No Gerry, not all theology is simply about justice. Also, when we actually talk about justice it’s useful to examine the specifics of what Scripture says on the subject (and especially Jesus) rather than just using nebulous concepts.
“… and especially Jesus”
You’ve heard of him, then?
Once again Jonathan, a brilliant display of incisive, detailed theological debate. Not a hint of ad hominem to be found whatsoever.
Really, I don’t know what we did for conversation around here until you turned up.
I am not a member of the cloth, however I have read your comments how homosexuakity does not meet the homosexuality does not meet Jesus definition of sin. I have always believed that Jesus comments in revelation 22, vs 14 and 15 clearly show you are not familiar with the Bible and what it means to so many of us God feering Christians.
You’re going to have to unpack that reference to Rev 22:14-15 for me. And while you do that, are you able to comment on what Jesus might have meant by “dogs” and “sexually immoral”?
True marriage, between man and woman, for life, IS something sacred, and for which man and woman were meant (and for which their bodies were lovingly designed as well.)
Only in real marriage can true agape love between man and woman come true – where each promises to do the very best by the other for all the rest of ones days.
Sadly, the Anglican communion no longer represents God’s loving will for man and for woman or families – having repudiated centuries’ old teaching on contraception, ignoring Christ’s (the Son of God’s) words on divorce, and now, unbelievably, flirting with the full scale promotion of sexual perversion. Not only has much of the Anglican Communion abandoned God’s loving will for male, female, marriage and families, it now actively promotes, in many quarters, evil.
And the greatest of those evils is to actually promote and glorify perversion – and to lead many young ones into perversion, or into thinking such insignificant. Such is what millstones are made for.
Thank you Peter for this post. The “justice” angle is in need of unpacking and debunking. Alas, “justice” has become yet another catchword to toss about. Those who agree with SSB or gay marriage are for “justice,” and those who do not must therefore favor injustice.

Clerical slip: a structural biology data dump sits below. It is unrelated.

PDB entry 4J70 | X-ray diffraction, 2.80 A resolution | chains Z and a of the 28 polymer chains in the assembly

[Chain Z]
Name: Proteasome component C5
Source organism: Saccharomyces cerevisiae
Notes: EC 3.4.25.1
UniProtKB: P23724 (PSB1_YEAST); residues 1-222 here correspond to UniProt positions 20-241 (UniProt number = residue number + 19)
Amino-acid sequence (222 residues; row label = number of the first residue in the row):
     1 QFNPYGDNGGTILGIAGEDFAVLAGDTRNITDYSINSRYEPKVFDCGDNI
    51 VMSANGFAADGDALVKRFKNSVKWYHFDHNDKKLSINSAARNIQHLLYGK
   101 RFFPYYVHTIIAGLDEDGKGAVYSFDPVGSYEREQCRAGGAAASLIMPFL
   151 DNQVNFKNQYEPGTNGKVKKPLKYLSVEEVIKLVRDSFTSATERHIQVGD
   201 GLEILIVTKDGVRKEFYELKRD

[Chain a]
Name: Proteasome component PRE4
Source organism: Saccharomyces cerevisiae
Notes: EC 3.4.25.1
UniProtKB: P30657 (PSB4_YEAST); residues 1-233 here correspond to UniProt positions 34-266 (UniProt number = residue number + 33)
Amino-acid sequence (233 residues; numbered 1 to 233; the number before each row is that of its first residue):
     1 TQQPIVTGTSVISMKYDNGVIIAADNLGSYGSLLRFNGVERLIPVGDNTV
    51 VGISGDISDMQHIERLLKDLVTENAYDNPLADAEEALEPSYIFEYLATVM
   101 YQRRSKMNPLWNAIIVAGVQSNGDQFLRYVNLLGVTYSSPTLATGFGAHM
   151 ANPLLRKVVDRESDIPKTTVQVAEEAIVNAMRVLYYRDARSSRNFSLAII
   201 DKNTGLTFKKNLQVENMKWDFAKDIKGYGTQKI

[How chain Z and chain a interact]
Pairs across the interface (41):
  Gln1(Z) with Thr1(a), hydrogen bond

Those who agree with SSB or gay marriage are for “justice,” and those who do not must therefore favor injustice.
Your argument is that same sex marriage is not allowed because it says that in the Bible. But such an assertion, even if logical (albeit in a idolatrous sense), has no justice element in it.
So, give me an argument against same sex marriage based on the concept of justice alone.
If you cannot then you will be admitting that the Gospel can be unjust and that would be heresy.
Madpriest has an apt moniker.
God grants no ‘right’ to have sex. It is something we want, because it is pleasureable. So is taking drugs, or getting drunk, or gossiping about others.
There is no ‘injustice’ in God’s telling us that certain perverted sexual acts are abominations to Him. It is precisely the opposite. For two men to engage in perversion is to pervert their manhood, and the gift by God of the manhood to them.
The truth is, following Christian sexual morality would save the lives of millions of sodomites, fornicators, and spare millions of children from broken families, etc. etc.
Real justice comes when those who promote every sort of sexual perversion and degeneracy, including our young ones, meet their maker.
It won’t be pretty.
Madpriest (and those like he), think the repudiation of sexual perversion is a justice issue, because he thinks, like some others, presumably, that it’s not ‘fair’ that some get to engage in the privilege of sex and others do not. That way of thinking is coveting. That’s another grave sin.
What a strange style of debate you employ, Brand. It seems to entail making lots of a priori statements, forcefully. In England we call that bullying or, if we are being particularly snobby, the sort of argument that would not be accepted in an undergraduate essay.
oh, the irony.
Excellent post! It is indeed to remember that the shape of our healing journey is Jesus, nothing else. Thanks for posting.
Blessings, and be encouraged to keep running your blog.
There’s a simple solution to this problem that I find works for me. I just don’t go to weddings.
I live in France, so whether it’s the obligatory civil ceremony at the town hall or the optional religious ceremony in church, I just decline all invitations. Why would I want to sit and watch a couple exercise civil and religious rights not accorded to me? Should I welcome the prospect of witnessing the sanctification of other people’s love when mine is disdained or ignored?
So if you (real or pretend) straight couples want to avoid priestly faux pas at your weddings, just don’t invite anyone who isn’t married. You’ll then be at your leisure to gloat amongst yourselves about how vastly superior your love is to everyone else’s without having to worry about giving offense. And what could be more jolly than a bit of mutual back-slapping and self-aggrandizement at the expense of others?